In fifth grade, students work as a whole class, in small groups and as individuals. Students' reading and reporting cover many types of literature. Comprehension skills, critical thinking, literary analysis and writing style are emphasized. Each year, the fifth and sixth grades produce and perform a Shakespeare play. In mathematics, students acquire new skills in problem solving, complex computational operations and mental math. At the core of Hebrew language instruction is a focus on enabling students to engage in written and oral communication and to critically examine biblical and liturgical texts. Students participate in projects on American Jewish history as part of Judaic social studies. Students understand the importance of responsibility and giving. They become role models for the younger students, assume more responsibility for school activities, and apply their knowledge to the greater community.
Entry into WDS middle school is an exciting transition for sixth graders. Current events and online research are consistently integrated into student projects. Students hone their organizational and study skills and expand their writing and research abilities. Vocabulary development, critical thinking, literary analysis and effective writing are stressed. Students have mastered all basic mathematical operations, and advance to complex problem solving, applications and abstract reasoning. Social studies and science are taught on a two-year cycle jointly to the fifth and sixth grades. The social studies curriculum includes ancient civilizations, mythology, archeology in year one, and United States history, exploration, and colonization in year two. The science program calls for introducing the topics of ecology and electricity in year one and physics, light, and organisms in year two. In Hebrew and Judaic studies, students expand their study of conversational and written Hebrew by writing stories, poems and plays, while assuming leading roles in prayers and school-wide Jewish holiday events. A historical examination of the Land of Israel prior to the modern era is the focus of Judaic social studies incorporating the biblical narratives that relate to these historical events. To conclude the year, sixth grade students demonstrate their talents in a performance of a Shakespeare play in original language and in period costumes.
Seventh grade students move more deeply into the subject areas of middle school and exercise more independence in classroom and campus decision-making. The concept of The Hero’s Journey provides the theme for the literature curriculum, incorporating their own literature in the study of creative writing. Students also work on a school newspaper and develop their desktop publishing skills. Social Studies units include the study of world history and cultures after the fall of the Roman Empire, as well as world geography and global events. Seventh grade math specifically covers topics related to numbers and operations (i.e., rational numbers and linear equations), measurement (i.e., proportions and rates), probability (i.e., proportions and predictions), data analysis (i.e., estimates and graphs), algebra and geometry (i.e., properties and formulas). In Hebrew students expand their study of conversational and written Hebrew by reading Hebrew literature, poems and plays and writing narrative selections. Leadership roles are more frequent in prayers and school-wide Jewish holiday events. The study of Trope, Torah cantillation, is introduced at this grade level and throughout the year these newly acquired skills are demonstrated at prayer services. During the first term In Judaic Studies, students begin biblical exegesis of original Torah texts coupled with an introduction to cosmology from a Judaic perspective. During the second term a variety of related sections from the Mishnah and Talmud are examined and related to the history of Israel. Additionally, the second term includes a review of the Jewish life cycle of events which is studied through the original sources of Jewish texts.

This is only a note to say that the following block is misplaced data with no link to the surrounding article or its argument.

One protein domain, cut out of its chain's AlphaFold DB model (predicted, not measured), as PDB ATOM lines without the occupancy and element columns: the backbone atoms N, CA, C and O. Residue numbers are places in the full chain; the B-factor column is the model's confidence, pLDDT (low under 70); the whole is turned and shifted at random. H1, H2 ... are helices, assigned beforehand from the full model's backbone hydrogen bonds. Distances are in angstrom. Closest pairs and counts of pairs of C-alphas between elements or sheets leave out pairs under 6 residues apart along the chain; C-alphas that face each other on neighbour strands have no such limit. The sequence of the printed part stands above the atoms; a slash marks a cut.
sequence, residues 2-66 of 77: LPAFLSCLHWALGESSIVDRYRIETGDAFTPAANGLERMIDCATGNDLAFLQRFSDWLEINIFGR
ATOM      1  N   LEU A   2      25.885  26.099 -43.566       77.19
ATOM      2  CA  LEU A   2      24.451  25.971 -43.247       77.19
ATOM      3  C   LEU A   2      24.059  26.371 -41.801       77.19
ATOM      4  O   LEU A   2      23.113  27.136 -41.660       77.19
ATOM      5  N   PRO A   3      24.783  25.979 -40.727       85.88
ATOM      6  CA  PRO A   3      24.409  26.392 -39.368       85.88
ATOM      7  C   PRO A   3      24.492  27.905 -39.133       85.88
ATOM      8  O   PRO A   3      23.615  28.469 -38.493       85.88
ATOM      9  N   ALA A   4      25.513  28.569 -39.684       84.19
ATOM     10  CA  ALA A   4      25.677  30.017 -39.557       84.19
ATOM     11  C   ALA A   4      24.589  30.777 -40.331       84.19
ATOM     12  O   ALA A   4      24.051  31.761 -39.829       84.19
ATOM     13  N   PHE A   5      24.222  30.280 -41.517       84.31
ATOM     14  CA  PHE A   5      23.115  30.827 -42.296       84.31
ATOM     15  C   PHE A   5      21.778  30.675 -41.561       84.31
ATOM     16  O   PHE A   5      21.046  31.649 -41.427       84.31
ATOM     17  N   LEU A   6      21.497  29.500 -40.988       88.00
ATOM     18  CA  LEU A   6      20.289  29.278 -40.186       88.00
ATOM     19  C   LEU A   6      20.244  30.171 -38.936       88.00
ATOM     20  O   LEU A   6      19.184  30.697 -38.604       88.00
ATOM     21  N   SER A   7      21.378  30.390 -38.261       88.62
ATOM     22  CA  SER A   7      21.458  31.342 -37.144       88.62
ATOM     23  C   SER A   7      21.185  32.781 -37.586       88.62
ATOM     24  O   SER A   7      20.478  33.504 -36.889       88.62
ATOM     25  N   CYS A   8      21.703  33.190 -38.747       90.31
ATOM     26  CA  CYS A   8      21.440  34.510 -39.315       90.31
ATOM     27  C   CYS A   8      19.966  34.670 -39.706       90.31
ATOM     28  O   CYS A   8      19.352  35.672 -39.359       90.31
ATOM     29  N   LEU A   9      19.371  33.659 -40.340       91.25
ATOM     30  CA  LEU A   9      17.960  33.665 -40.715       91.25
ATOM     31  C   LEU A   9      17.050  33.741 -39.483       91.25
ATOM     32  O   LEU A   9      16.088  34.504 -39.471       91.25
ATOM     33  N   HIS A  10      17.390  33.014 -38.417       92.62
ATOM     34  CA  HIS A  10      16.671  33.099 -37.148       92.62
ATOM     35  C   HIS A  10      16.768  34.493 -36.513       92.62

Preparation for the demands of high school is a central part of the eighth grade curriculum in all areas. The government and recent history of the United States form the basis for Social Studies. The Struggle for Freedom and American Literature provide the thematic focus for the reading program, and students are introduced to the rigors of argumentation and MLA style as they produce an extensive research project. Eighth grade math covers topics typically taught in pre-algebra, as well as additional topics from geometry. Some areas of focus include exponents and roots, absolute values, scientific notation, graphing, statistics, probability, and geometric solids. In Hebrew students expand their study of conversational and written Hebrew through creative and expository writing that includes letter correspondence and the composing of short stories that are read to the elementary students. An in-depth study of the Israel, its past present and future, is the focus of the first term of Judaic studies. A historical examination of the modern State of Israel includes an exploration of the contributions made in the fields of science, technology and the arts. During the second term a study of the biblical prophets and their message of social action in the community is explored and exemplified through service learning projects. Leadership roles in both school and community events is evident and full participation in conducting prayer services and school-wide Jewish holiday events is demonstrated. As eighth grade marks the transition from middle school to secondary education, students are supported to transform their ideas into realities and engage in leadership roles in our school community.